Trauma in a time of conflict
by Melanie McDonagh
Review of Then They Started Shooting by Lynne Jones, Harvard University Press 2005, £18.95
Most of us nowadays talk about catastrophic or tragic events as ‘traumatic’; most of us blindly accept post-traumatic stress disorder as an affliction as objective as measles; most of us unhesitatingly expect that after any disturbing event, counsellors will be sent in to allow the witnesses or participants to unload their experiences with professionals, and most of us believe that anyone who does ventilate their awful experiences with experts will be the better for it. Most of us do not know what we're talking about.
Lynne Jones's book about the experiences of children in Bosnia during the war is grounded in that grim conflict, but it has fascinating implications for the way we think about children and the way they react to crises. It offers an unusual and telling insight into the politics of the war, but it has important lessons about human tenacity and vulnerability even for people who don't have much idea about the former Yugoslavia. What her work tells us is that children are more resilient in some ways than we might have thought. It is possible, despite modern assumptions about mass trauma, for a child to go through a brutal war and to emerge psychologically almost unscathed. This is not in the least to minimize the horrors of shelling, siege and hunger. It is, rather, to see things from the child's perspective, and to acknowledge that what matters to children is not quite what we think matters. This study, in fact, conveys a curiously uplifting insight into human nature. The author is a distinguished child psychologist who witnessed the wars in the former Yugoslavia at first hand; I myself saw her at work in Kosovo.
For this study, she spent two years after the end of the war in Bosnia in two towns, Goražde and Foča, and returned to them in 2002. Goražde was a town which had been mixed before the war, but whose majority population was Muslim and which throughout the conflict was under siege by Bosnian Serb forces - most Serbs left before the fighting started. Foča was a town that had been mixed, but whose Muslim population was almost entirely ethnically cleansed at the start of the conflict. The interviews with the Muslim children of Goražde and the Serbian children of Foča are the focus of the book. Some of the experiences of the conflict recounted in particular by the Muslim children are harrowing, but this is not a book about war, but how children respond to it.
And one of the things that matters most to children is the attitudes of those around them. This conclusion, was, as the author points out, anticipated during the Blitz, when some children who lived through the bombings were found to be remarkably psychologically healthy, against all the odds, so long as their parents, neighbours and friends were positive and robust in adversity. What mattered much more to the children in the Bosnian war, like those in the Blitz, was whether they were separated from their parents, and whether someone close to them had been killed or injured in the war. Such losses accompany war, but are not an inevitable consequence of it. As the author puts it: ‘Children are not the passive recipients of experience. They are actively engaged in it, from an early age. They gather meanings from what is around them, first from their parents or caretakers and then from the world beyond - friends, school, community - as well as from their own previous experiences.’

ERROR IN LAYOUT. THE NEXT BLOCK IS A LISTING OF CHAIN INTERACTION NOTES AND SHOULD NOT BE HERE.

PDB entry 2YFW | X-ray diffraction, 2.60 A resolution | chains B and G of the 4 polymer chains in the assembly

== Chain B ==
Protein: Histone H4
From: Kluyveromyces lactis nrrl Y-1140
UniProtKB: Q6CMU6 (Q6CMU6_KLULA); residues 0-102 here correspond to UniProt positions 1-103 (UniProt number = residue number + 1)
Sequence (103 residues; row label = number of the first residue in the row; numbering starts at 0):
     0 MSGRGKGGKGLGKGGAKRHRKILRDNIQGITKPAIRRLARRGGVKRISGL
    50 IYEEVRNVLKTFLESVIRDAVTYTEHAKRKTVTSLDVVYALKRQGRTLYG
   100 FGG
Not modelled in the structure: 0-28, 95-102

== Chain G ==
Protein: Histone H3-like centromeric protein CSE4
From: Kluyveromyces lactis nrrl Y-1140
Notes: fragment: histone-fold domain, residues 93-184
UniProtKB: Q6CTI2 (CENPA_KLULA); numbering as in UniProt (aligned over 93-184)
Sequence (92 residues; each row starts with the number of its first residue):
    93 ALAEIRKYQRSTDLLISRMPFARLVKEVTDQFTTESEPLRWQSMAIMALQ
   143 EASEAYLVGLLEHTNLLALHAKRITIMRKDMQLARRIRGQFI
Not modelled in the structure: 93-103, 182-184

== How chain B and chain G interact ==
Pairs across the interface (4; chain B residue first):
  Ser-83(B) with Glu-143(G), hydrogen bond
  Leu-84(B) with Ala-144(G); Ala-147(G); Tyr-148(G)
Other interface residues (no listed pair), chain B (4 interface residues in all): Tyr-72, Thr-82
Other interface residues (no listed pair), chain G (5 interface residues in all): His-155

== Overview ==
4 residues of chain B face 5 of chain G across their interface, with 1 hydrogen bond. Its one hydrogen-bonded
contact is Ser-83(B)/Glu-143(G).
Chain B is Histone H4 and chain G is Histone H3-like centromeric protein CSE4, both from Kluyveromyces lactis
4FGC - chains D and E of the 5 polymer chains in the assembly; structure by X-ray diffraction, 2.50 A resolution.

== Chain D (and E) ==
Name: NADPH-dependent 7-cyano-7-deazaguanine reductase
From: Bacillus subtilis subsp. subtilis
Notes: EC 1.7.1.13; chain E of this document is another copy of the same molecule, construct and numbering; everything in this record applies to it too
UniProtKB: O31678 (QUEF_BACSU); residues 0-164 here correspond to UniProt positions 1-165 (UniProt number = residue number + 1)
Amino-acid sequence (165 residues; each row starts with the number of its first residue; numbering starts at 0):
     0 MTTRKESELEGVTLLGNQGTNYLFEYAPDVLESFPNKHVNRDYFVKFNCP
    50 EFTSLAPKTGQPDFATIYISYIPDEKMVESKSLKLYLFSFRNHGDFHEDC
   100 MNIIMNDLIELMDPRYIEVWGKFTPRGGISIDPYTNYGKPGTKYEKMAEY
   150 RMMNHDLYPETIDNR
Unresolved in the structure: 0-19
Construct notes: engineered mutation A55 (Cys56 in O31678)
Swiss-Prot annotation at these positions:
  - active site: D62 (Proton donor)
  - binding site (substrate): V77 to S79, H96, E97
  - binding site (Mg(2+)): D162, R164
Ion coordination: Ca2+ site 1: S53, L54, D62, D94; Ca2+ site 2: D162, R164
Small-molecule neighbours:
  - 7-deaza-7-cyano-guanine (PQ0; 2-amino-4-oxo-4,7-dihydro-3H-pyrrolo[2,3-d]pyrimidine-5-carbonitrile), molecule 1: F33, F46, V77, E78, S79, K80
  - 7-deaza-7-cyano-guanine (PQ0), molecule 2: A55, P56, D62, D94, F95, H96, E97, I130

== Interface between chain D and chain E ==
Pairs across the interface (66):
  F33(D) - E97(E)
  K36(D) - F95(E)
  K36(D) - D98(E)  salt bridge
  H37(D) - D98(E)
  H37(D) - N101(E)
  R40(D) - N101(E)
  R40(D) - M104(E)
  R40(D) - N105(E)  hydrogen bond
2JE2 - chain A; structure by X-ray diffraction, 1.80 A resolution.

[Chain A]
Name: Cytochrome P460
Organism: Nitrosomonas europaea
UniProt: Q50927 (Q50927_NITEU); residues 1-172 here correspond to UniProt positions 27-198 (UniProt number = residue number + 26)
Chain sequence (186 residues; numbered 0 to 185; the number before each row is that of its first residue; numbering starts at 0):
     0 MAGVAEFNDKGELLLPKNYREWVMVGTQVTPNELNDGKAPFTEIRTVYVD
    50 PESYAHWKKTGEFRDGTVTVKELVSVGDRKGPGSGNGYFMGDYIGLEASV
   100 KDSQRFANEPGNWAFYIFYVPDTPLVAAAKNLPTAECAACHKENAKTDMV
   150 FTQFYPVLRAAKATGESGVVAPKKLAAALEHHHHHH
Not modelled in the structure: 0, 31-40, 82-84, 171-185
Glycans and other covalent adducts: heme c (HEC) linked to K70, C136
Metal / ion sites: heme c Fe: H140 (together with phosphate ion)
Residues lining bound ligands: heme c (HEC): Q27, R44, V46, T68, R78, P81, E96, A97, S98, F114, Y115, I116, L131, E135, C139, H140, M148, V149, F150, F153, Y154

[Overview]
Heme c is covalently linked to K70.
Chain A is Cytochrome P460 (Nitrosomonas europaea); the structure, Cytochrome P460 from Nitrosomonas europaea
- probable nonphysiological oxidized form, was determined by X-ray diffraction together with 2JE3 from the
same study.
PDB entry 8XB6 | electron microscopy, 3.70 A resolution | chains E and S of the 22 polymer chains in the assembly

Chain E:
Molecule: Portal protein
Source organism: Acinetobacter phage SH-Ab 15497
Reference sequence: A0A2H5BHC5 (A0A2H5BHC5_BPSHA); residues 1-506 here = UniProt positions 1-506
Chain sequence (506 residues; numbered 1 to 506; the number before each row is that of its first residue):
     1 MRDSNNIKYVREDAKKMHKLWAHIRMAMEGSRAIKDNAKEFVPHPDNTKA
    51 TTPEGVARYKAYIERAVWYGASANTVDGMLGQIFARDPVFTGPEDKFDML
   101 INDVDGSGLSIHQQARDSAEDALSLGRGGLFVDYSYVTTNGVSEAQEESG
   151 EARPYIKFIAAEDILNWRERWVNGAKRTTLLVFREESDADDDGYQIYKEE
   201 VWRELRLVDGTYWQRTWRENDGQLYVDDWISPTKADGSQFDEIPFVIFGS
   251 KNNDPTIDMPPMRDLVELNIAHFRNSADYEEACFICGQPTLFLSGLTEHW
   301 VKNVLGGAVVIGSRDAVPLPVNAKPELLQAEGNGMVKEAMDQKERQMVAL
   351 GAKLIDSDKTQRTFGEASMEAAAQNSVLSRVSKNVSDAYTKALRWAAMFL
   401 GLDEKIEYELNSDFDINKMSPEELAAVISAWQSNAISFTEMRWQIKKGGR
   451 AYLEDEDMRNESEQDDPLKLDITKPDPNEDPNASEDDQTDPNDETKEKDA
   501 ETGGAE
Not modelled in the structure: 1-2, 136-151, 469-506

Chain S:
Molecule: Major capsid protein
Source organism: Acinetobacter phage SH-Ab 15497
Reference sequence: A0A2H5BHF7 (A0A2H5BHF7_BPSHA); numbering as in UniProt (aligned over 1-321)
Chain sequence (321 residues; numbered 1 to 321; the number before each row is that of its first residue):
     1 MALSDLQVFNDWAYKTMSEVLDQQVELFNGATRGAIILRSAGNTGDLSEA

Another sobering reality is that when it came to psychological disturbance, family conflict affected some children far worse than the war itself. For one young girl, the war was a welcome means of offloading her brutal father onto the front line; for another, the worst thing that happened in the war was to come back home with her mother to find that her father had fallen for another woman.
But the study reveals more curious aspects to children's experience. The Muslim children of Goražde had, by any reckoning, undergone a far worse experience during four years of shelling than had the Serbian children, whose most frightening experience, by and large, was the NATO bombing of the bridge in the town. (The author acknowledges without hesitation that bad things happened to Serbs at the hands of Bosnian Muslims, but she has, rightly, no patience with the notion of symmetry in the suffering inflicted and endured by the two sides.) Yet, according to her findings, equal numbers of children on both sides felt unwell after the war. The reasons are complex, but one may be that Muslim children felt better able to give meaning to their experiences during the war. As for the young Serbs, the less they examined the reasons for the conflict, the healthier they were psychologically. It is an uncomfortable conclusion.
And, despite the received wisdom, emanating from the UN down, that the more counselling children receive in such situations the better, none of the children she interviewed wanted psychiatric help. Indeed, she wryly recounts how one profoundly troubled boy from Goražde was cured of his war-related fears by a traditional healer, an old woman who melted metal over fire and cast it into water, declared that it represented his terrors, got the boy to drink some of the water, said prayers over his head and cast the metal away. And you know what? It worked. ‘At no point’, she says, ‘did his therapy involve any discussion of what had caused the fear.’ Makes you think, doesn't it?
This review appeared in The Tablet (London), 11 February 2006